Uluru at sunset.
A hard, hard place. Home.
Most people don’t realize that Uluru is a five hour drive from the closest city, Alice Springs. They also don’t realize during this 5 hour drive they will pass one, maybe two, gas stations. Out there in the bush, you do not want to break down.
This concept, for me, even though I’d traveled the whole east coast, was terrifying. I like people, I like buildings and I like seeing, you know, stuff, around me. 300 Ks of nothing but bush desert? Yikes. But it was something I’d meant to do from the beginning, and because of my stint at Wanderer’s Travel (thanks guys!) I was able to go.
Funny enough, it was actually my first time truly alone for a VERY long time. It felt weird. I had come back to Sydney with the van, back to the house and back to a city full of friends. Before Sydney, I’d traveled in the van with my brother, Crystal and Daniel — all people I knew and loved. Before that, I was in the house in Sydney, again, in a city full of friends. Before that, I was with my Dad in Sydney and New Zealand. And before that, well, 7 weeks with Adam, Dan, Matt, the other Matt, Jules, Amy, Lorna, Will, Lewie, Chris, Sean and the rest of my Oz Experience crew all up the east coast. Even when I arrived to Sydney, the very first time, I was with my Oz Experience crew from Melbourne. Tarina, Gethen and Tom, of course. I walked into my first hostel there and met Jenni and Karen, already moaning ‘n’ groaning in bed. I was never alone in Sydney again.
The last time I had felt alone was October 3rd, 2007, when I stepped on my first Oz Ex bus in Melbourne. It was now February 26, 2008.
So yeah, it felt weird. When I arrived in Alice Springs — a smallish, outback desert town — I was supposed to get picked up by my hostel. Little did I know, my hostel had closed down, and I’d been transferred to a different one! Lucky for me, they had my info. and I hopped on the bus and showed at up at Toddy’s Place 1/2 hour later. There I met a sweet German girl who walked with me to the supermarket. We ate dinner at the hostel at a picnic table out back and talked about her boyfriend in Germany who she missed very much. She’d just come back from The Rock tour, the one I was going on the next day, and had an awesome time. I was leaving at 6 a.m., so I watched a bit of stupid Aussie reality TV and went to bed. (FYI: Do not watch It Takes Two.)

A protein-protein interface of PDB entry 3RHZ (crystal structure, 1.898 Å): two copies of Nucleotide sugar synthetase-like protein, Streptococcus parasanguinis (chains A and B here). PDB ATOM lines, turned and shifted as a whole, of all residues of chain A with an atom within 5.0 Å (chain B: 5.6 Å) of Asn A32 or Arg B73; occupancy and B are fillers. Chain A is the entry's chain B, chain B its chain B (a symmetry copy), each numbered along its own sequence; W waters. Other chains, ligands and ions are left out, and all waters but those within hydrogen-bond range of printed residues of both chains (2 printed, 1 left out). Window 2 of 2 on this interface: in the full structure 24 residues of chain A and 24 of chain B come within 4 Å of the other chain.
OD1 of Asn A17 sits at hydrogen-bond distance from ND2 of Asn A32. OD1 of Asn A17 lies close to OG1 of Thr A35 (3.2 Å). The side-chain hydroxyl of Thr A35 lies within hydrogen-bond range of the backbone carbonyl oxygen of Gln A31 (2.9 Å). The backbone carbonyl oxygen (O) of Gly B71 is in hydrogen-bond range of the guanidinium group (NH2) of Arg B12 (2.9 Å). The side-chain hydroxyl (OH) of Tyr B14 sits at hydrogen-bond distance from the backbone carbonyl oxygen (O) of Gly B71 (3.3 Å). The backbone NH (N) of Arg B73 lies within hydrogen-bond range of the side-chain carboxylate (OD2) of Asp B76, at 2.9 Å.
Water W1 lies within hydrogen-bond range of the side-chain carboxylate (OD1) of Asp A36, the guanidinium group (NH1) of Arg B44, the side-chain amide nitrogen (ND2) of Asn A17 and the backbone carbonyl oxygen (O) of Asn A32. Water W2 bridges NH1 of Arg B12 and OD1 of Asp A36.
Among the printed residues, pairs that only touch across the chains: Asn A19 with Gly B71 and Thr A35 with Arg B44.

I woke up bright and early and hopped on The Rock bus with many other bleary eyed travelers. I grabbed a seat by the window and promptly turned on my iPod. Waaay too early to make friends. Thank God our guide agreed. Bree (young, blonde, beautiful) told us to sleep for two hours, then she’d wake us up for intros.
Robin: NYC: Rock -> Melb -> Texas -> Home!
I wasn’t “alone” for long. We awoke to find dry-erase pens roaming around the bus. We were supposed to write our names and our travel plans on the bus window. In back of me was Ed, going to the Rock for the second time with his friend Laura, who’d never been. He’d been volunteer scuba diving to save the reef in Figi, and was now back in Oz for a bit of traveling. In front of me was Julie, a vet-in-training from Vancouver. Next to me, the adorable Irish gals from Dublin. We all chatted, Bree asked for an iPod, I gave mine, and then proceeded to sing along to Peter’s Best of 2007 mix for the next hour 1/2. I hope everyone else enjoyed.
Day 1: We saw the rock. Did a bit of walking, watched the sunset, took a ridiculous amount of pictures with every known camera setting on my camera (thanks Ed, my camera sage) and slept under the stars. I’ve never seen so many in my life. Not even on Fraser.
Ed and I. Hi fiiiiiive!
Day 2: We woke up pre-dawn to see sunrise at Uluru. Sunset is better. We sped off to walk Katja Tjuta for two hours, then made it to our campsite. Played by the pool for a while, drank a few by the campfire, cooked dinner on the campfire and played a few silly games by the campfire. Night two under the stars. 10 shooting stars a minute, it seemed. Amazing.
Day 3: Wake up pre-dawn once again, and drive to King’s Canyon. Gorgeous 3 hour walk over and around the gorge. Stop to ride camels and eat ice cream at the Camel Farm on the way back to Alice Springs. Spend the night in Alice Springs at The Rock Bar getting silly on champagne from the posh, young British boys.
Sunrise at King’s Canyon.
Bree, our guide, Laura and Julie.
Day 4: Goodbyes, again, and off to Melbourne. Funny enough, I was on the very FIRST flight from Alice Springs to Melbourne on Tiger Airways. Hence, party in the terminal! Free food and drinks — can’t beat that, hey?